The movie "The Matrix" had the right idea, only backwards.
Science-Fiction movies are really unrelated to Science Fiction and more related to comic books. The movie, "The Matrix" was a fun thrill ride with a nonsensical plot that was best not scrutinized too closely. Then they had to make two sequels to it, and try to "explain" everything, and that sort of ruined the buzz. Sadly, Star Wars "prequels" did the same - getting bogged down in plot, when what people wanted was mindless entertainment.
In The Matrix, a common plot used in many Science Fiction (and regular Fiction) stories is employed - what if everything we experience in life is just an illusion? What if there was really someone behind the scenes pulling the levers and creating this fantasy world we live in? It is the same plot line used in The Truman Show, if you think about it.
But the iteration in The Matrix is a little silly. We are told that an army of machines is keeping us in a state of suspended animation and feeding us a dream version of reality, which we think of as "real". The reason why the machines do this? Well, they threw in a MacGuffin here - that we are being used as "batteries" by these advanced machines. Of course, all the Engineers and Biologists in the audience hooted with laughter at that point, but we understood the reason for the premise - there really isn't any valid reason machines would keep us in suspended animation. So you swallow the premise and enjoy the ride.
And it was a fun movie, if you looked at it from that perspective. But I got to thinking, on a walk yesterday, that the movie may have had the right idea - only reversed. Reality today isn't something that is faked-up by a bunch of machines. What is fake is the virtual reality that people willingly submit themselves to in this parallel electronic universe we have created.
There are a lot of folks today, who thanks to the smart phone, are plugged into the "Matrix" twenty-four hours a day - by choice. They view everything in their lives in terms of Facebook postings, tweets, texts, and apps. They often cannot even communicate with someone in the same room, without resorting to a texting device. You've seen it yourself - a young couple out on a date at a "casual dining" restaurant, each texting into their own cell phone, each ignoring the other, each lost in their own virtual world and ignoring reality.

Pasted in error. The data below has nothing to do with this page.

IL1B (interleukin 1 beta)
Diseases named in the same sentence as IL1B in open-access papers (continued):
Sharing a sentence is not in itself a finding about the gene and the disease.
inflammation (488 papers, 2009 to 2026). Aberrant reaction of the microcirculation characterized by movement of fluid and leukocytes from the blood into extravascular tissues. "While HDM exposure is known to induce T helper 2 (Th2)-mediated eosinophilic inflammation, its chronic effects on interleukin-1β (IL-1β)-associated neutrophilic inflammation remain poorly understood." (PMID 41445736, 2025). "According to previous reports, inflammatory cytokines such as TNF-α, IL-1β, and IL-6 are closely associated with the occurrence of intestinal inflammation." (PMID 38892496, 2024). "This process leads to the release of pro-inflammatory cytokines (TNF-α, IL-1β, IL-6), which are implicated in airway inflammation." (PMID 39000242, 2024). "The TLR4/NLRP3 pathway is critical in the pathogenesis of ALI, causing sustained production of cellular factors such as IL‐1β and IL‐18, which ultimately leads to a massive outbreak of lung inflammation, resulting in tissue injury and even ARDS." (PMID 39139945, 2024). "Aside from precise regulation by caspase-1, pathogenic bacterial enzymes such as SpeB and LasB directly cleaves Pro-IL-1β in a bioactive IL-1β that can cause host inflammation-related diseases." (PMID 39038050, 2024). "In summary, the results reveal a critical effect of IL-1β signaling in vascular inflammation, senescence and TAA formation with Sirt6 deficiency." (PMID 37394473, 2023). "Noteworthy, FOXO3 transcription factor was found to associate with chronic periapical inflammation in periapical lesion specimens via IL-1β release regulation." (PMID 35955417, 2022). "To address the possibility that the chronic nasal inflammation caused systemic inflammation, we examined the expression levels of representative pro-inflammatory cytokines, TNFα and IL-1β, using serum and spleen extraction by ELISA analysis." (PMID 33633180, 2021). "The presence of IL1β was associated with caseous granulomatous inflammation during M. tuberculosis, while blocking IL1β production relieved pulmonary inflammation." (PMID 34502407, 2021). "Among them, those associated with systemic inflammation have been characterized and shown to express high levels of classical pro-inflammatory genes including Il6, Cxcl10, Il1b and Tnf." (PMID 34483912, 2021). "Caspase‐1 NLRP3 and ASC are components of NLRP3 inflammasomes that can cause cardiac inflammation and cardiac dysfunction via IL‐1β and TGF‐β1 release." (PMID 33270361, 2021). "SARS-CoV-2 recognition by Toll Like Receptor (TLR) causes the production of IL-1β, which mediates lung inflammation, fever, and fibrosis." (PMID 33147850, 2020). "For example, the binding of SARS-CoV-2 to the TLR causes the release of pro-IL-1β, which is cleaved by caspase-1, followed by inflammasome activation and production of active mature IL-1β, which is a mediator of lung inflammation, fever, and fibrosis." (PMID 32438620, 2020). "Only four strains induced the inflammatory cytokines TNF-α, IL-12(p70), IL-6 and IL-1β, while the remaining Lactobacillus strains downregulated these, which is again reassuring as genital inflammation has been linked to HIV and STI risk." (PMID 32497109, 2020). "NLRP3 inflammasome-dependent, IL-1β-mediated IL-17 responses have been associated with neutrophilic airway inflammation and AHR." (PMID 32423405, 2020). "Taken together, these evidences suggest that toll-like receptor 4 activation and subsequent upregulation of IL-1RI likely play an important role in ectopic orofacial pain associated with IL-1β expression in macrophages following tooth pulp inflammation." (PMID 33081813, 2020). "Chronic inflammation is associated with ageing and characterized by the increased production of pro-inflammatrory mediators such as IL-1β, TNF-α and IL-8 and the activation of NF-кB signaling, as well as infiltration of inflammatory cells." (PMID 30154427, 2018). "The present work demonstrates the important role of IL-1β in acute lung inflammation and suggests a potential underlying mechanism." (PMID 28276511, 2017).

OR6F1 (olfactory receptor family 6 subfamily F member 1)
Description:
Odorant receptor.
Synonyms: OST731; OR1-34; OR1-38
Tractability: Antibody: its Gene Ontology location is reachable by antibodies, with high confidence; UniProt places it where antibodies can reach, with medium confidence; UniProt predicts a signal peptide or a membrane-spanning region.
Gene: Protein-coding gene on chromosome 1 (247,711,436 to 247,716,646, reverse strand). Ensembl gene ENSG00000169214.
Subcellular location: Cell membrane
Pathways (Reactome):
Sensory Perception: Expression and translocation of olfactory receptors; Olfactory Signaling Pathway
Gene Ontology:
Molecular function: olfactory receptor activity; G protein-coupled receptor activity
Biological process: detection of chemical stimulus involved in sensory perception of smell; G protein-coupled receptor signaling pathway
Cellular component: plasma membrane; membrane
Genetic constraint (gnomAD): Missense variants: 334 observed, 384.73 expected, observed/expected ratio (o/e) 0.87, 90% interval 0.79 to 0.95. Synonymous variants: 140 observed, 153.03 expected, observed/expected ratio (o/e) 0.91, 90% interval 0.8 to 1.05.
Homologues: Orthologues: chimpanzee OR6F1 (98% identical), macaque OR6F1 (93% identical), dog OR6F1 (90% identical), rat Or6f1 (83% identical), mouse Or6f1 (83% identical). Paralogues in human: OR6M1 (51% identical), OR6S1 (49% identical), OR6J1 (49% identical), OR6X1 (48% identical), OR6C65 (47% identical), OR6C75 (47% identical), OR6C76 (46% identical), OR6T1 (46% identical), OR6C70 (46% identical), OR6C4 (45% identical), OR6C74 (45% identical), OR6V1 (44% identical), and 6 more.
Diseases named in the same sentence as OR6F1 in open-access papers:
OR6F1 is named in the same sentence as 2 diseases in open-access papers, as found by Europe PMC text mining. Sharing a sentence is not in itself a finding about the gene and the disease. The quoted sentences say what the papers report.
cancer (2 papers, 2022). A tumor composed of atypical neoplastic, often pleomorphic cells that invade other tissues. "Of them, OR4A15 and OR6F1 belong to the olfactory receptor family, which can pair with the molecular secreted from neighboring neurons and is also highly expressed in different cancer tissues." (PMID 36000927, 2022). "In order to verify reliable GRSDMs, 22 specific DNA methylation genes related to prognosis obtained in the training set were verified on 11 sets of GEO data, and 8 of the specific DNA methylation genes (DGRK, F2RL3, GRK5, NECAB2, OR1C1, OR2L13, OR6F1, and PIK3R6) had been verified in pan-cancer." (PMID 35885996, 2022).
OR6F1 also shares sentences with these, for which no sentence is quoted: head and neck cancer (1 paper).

In the movie The Matrix, we are born into this alternate reality, and unless you are kidnapped by Morpheus and offered the Blue Pill or the Red Pill, you are stuck in the Matrix for life. In our version of the Matrix, however, we are born into reality and then willingly choose the alternate reality of the virtual world. The movie was spot-on, they just had it backwards. But of course, as the movie was made in 1999, they had no idea how smart phones and social media would change the world in the next decade.
And in our version of the Matrix, we don't need some lame MacGuffin to explain everything. The machines are not after our electrical output (which is nil) but our money which is far more valuable. The entire point of the parallel universe we are creating online (and via smart phone) is to keep people "plugged in" twenty-four hours a day, seven days a week, so they keep consuming, consuming, consuming, and we can monitor their consumption, feed them ideas about what to consume, and generally steer, control, and profit from new fads, styles, trends, products, and services.
In other words, it is a giant selling machine the likes the world has never seen before.
And maybe I am wrong about people being "born into reality" in our version of The Matrix. There are kids growing up today who have never known a world without the Internet, Facebook, Twitter, and of course, Smart Phones. Today, children are fitted for Smart Phones as soon as they are old enough to go off to school. I still recall the early days, when schools objected to children having "cell phones" and banned them from school property. That was a decade ago. How times have changed.
For children today, perhaps their world is like The Matrix. They grow up in a virtual reality world, plugged into social media from the moment they are born. They text and tweet and communicate electronically as naturally as we learned to walk and speak. "Oh, honey! Our little baby made his first text today!" "Gee, dear, that's great! Our little boy is growing up!" - is this how modern parents will measure the milestones of their children's lives?
It is an interesting thought. Wait, someone's at the door.....
This nice man just knocked on my door....